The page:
As the minutes turned into hours, we sat there and watched the big screen with images of pig farms, cows being mistreated, and people dying from food-related diseases. The speaker fired arguments at us for not eating meat like a machine gun, directly into our innocent, sweet, little faces.
By the end of it all, the torture worked. From that day on I became vegetarian and ate seafood occasionally (please don’t call me a pescatarian as it makes me sound and feel like a pest).
It wasn’t just the seminar, though — that would be giving you half the story. For many years prior, I was battling mental illness and that led me to a bit of an Oprah Health Revolution.
Feeling ill from a sick mind makes you search the web every night looking for answers. Every bit of information becomes a piece of evidence in the case against your mind. As well as the mental challenges, alcoholism had entered my life. My drinking was out of control and so were my actions, including jumping in front of cars doing 40 Kmph one night outside a nightclub.
In Australia, alcohol is a currency and a display of your Aussieness.
When you say no to a beer, people think there is something wrong with you. “Are you sure you are okay darling” they joke. Then there are the innocent people who continually forget and keep asking you if you needed another beer. Your glass being empty from alcohol is like a sign of table manners. No one wants to be the person that forgot to fill up your beer. Not even God can help that poor person.
Needless to say, the alcohol hurt my liver and mental illness hurt my mind to the point where it felt beyond repair, even with drugs. It was exhausting and tiring. In 2015, I went to see my doctor and complained of stomach pains. He told me I was fine and recommended a few vitamins to take. It seemed like great advice and so I did my best and ignored it. The symptoms continued until my girlfriend, at the time, held me to ransom and forced me to see her family’s doctor who was a hero in their eyes for finding her dad’s cancer.
I rolled up to the docs office, ego in hand, and told my story.
“So what you got for me doc? Pills perhaps?” I said in a smart-ass tone.
“As a precaution, it’s probably nothing as your last doctor said, but I’d like you to scoot down to the hospital and have a few tests. Just precautionary.”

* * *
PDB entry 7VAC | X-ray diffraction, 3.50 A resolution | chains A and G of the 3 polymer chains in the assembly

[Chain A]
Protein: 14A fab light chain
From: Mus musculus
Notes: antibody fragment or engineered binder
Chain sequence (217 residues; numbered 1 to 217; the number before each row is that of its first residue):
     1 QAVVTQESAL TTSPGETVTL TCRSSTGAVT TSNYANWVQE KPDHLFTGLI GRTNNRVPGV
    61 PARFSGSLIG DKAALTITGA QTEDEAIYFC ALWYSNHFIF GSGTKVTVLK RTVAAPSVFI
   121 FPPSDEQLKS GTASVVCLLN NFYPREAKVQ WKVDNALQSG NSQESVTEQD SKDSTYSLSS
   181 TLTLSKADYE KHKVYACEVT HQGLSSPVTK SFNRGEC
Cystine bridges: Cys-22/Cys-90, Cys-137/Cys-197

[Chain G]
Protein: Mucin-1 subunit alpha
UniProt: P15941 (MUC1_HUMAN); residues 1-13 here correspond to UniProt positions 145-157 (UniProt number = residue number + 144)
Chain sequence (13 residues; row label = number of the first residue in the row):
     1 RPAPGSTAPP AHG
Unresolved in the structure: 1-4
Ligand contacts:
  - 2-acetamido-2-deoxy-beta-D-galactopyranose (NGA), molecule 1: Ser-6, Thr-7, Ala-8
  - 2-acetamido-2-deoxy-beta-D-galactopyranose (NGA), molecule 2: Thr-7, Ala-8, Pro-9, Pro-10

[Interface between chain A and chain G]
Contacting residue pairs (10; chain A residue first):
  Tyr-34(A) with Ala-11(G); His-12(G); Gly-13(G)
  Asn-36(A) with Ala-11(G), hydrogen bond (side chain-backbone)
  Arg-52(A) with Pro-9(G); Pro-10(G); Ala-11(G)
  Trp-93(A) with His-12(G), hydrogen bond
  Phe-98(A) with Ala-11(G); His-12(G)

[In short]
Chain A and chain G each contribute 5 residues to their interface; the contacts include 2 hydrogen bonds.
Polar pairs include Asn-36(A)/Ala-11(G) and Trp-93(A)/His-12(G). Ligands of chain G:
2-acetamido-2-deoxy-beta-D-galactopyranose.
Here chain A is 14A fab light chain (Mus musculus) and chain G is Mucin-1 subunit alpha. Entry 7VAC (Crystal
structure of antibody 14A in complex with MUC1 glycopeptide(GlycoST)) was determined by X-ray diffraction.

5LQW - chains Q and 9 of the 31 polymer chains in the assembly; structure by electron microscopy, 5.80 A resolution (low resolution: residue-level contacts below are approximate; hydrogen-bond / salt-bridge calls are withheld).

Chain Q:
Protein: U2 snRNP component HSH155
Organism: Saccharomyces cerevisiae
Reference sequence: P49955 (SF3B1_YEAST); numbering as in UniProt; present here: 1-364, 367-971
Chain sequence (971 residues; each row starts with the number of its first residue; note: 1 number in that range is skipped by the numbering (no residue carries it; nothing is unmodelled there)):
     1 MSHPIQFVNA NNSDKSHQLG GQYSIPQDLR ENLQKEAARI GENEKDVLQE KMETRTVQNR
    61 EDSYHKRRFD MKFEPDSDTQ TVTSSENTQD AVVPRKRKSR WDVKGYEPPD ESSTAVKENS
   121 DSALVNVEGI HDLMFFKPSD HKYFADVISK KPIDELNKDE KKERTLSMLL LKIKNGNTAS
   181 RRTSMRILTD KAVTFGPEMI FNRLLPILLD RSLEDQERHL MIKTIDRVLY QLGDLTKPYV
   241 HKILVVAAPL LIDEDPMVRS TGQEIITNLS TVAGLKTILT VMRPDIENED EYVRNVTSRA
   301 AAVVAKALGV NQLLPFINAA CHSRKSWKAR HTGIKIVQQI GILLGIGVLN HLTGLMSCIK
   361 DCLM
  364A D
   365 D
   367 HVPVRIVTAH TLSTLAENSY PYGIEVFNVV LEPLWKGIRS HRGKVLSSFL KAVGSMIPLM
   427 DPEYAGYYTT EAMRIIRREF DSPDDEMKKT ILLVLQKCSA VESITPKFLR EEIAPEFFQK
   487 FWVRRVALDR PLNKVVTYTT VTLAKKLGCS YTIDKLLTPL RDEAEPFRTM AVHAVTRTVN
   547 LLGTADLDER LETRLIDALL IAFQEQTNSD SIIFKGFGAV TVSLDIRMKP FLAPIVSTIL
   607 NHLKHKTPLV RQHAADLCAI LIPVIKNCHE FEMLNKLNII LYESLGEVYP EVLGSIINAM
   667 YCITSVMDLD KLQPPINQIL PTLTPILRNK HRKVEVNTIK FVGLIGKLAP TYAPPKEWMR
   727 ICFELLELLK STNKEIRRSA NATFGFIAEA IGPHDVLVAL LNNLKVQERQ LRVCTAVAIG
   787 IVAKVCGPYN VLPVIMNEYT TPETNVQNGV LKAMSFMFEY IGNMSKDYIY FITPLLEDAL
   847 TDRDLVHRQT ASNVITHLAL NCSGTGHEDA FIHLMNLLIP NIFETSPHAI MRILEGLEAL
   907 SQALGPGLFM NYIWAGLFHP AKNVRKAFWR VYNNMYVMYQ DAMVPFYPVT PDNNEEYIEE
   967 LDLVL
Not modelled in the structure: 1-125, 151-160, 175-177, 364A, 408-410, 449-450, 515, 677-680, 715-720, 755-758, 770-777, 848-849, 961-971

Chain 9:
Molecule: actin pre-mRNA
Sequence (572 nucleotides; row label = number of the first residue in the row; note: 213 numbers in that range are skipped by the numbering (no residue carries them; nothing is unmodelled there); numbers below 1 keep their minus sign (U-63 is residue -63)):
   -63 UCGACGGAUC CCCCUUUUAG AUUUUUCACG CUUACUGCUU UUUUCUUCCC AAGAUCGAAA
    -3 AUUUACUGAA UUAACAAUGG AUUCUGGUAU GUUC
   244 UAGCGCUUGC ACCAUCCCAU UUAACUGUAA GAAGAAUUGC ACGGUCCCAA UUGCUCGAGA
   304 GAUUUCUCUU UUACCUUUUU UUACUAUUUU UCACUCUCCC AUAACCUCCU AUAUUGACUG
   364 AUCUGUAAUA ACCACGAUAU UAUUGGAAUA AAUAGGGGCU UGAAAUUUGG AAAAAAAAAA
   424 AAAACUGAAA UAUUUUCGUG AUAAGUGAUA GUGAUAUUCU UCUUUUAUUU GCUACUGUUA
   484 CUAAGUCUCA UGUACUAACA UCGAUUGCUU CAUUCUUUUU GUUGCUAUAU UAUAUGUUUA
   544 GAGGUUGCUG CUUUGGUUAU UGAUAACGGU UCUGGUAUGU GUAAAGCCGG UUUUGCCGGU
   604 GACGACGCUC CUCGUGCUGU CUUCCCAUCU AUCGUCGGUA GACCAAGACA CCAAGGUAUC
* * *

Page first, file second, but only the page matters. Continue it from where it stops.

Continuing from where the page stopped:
The quote came in for the tests and it was going to creep into the thousands of dollars. My mind told me I was being scammed and my body told me to do it. For once in my life, I listened to my body and got the tests done.
After waking up in the hospital from being put to sleep by the anesthetist, the results, or should I say, the photos were in. The doctor handed the photo to me.
“We found a lump the size of a golf ball in your guts. It has been there for about two years and only a short time away from turning cancerous. You’re one of the lucky ones.”
My life was forever changed that day and my diet was now going to become a huge focus — probably for the rest of my life.
Veganism was always hiding in every corner of my life. First it was my mentor from the huge American Software giant that was vegan and made out like it was no big deal at restaurants and couldn’t be talked out of it, let alone embarrassed by his decision. His wife and three kids all did it and they don’t worship trees or care about animals.
Then my former boss and friend announced proudly, “I’m doing a marathon in my 40’s” followed in the same breath by “And becoming vegan.”
He was always the one at client functions eating steak and finding my vegetarianism weird, and even defending my choice in front of clients so it wouldn’t sabotage a sales opportunity in front of our clients that would visit from Asia, who we’d seek to impress with Wagyu steak as a status symbol for yet more Aussieness and a glimpse into our super relaxed lifestyle.